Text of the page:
The Japan (Tokyo & Osaka) DCI Report is an in-depth 106-page study that measures the aggregate size and 5-year growth projections of the Tokyo & Osaka data centre colocation, hyperscale cloud and interconnection market from a revenue generation standpoint and supply/demand utilization from a space and power perspective.
This version includes detailed pricing analysis and projections for hyperscale and enterprise colocation deployments as well as vertical segmentation breakouts. Interconnection for the Tokyo & Osaka markets are covered in terms of hyperscale public cloud on ramp locations, Internet Exchange locations and Software Defined Network (SDN) fabric deployments.
There are data centre provider leaderboards that distinguish between revenue, space and power capacity in Tokyo & Osaka along with sub-regional analysis that further splits the Tokyo & Osaka markets into specific sub-regions.
Our 2023 version also includes a granular tracking of hyperscale colocation and self build data centre capacity by hyperscaler.
Read the 96-page PDF preview HERE.
The Tokyo and Osaka data centre markets continue to grow and expand, with hyperscale driving the demand profile and enterprise still a source of steady demand. The Tokyo market was worth USD $2.339b in 2022 and is projected to grow 7% y/y to USD $2.491b in 2023. Osaka has shifted from a DR-oriented location to a core market and the numbers reflect this. The Osaka market was valued at USD $544m in 2022 and projected to grow 19% y/y to USD $648m in 2023. The projected five-year CAGR for Tokyo is 9.2% and for Osaka it is 12%.
Hyperscale cloud continues to be at the centre of all things related to data centres in Japan. The hyper- scale-oriented portion of the market, currently 37% in Tokyo, is expected to account for over 50% by 2026. Hyperscale colocation is expected to grow 11% y/y in 2023 and in the next three years, things will spike and grow at an even faster rate. The five-year CAGR for hyperscale colocation in Tokyo is projected to come
in at 17.5%. Osaka is seeing a similar story play out. Hyperscale will constitute half the market this year and be over 60% by 2027. Osaka’s hyperscale colocation market grew 48% y/y last year and will grow 32% y/y this year, and then settle in at a five-year CAGR of 17.5%.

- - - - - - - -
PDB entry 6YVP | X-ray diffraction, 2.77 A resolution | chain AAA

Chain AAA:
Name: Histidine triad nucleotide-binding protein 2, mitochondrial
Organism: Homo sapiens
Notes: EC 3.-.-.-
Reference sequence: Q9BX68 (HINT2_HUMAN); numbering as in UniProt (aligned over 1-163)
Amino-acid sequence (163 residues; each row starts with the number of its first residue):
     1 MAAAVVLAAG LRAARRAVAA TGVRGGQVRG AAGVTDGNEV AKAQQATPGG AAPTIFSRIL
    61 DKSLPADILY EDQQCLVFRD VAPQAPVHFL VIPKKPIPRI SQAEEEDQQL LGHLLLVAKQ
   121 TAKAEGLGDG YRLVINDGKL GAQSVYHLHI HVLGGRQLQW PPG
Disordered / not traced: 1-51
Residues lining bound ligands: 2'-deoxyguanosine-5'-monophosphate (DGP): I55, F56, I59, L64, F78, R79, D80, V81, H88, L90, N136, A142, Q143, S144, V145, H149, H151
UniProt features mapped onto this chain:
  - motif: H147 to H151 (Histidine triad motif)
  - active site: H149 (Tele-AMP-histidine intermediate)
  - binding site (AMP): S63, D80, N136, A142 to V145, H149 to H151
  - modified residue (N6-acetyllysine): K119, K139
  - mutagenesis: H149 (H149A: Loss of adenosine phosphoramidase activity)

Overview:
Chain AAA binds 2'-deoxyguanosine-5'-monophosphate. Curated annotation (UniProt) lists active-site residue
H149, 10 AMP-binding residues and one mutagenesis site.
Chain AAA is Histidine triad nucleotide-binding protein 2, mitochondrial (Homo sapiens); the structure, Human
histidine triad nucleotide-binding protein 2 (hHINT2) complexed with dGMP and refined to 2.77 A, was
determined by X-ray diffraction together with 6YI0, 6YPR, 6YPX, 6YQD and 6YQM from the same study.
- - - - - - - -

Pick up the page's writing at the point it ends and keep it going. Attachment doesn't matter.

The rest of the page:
The demand profile in Japan is healthy, but hyperscale platforms are not using colocation exclusively. They have decided to self-build in certain instances; and are working directly with real estate developers and either buying land, procuring powered shells or other build-to-suit scenarios. This activity is part of the data centre value chain, but can and does shift demand away from colocation operators. The overall impact has been felt, and tightened things competitively, but not stopped the market from growing. The overall pie for hyperscale data centre capacity in Japan continues to accelerate and colocation providers are still expected to capture a fair share of this demand given that hyperscalers are projected to require capacity in excess of just their self-built data centres.
On the enterprise side, demand continues to push forward. Interconnection-focused providers have had a distinct advantage as enterprise customers have migrated more workloads to cloud and mostly settled on some kind of hybrid architecture.
Japan demonstrates all of the obvious positive demographic characteristics and it is not likely a domestic cloud will be built to offset adoption of major public cloud platforms originating from the US. Enterprise adoption of cloud has been conservative in general and the push out of on-premise data centres in Japan should sustain demand for the foreseeable future. Of course, there are challenges. The most concerning are the ones around infrastructure and how that translates to build costs. There is a multi-year backlog and ongoing delays in power substation infrastructure build-outs, combined with labour shortage issues in the greater Tokyo market. This has caused a spike in construction costs and resulted in longer time frames for bringing new data centres builds online.
This report is an excellent resource for any service provider, investor or enterprise end user looking to understand and project the data centre and intercon- nection market in Tokyo and Osaka or find a service provider.
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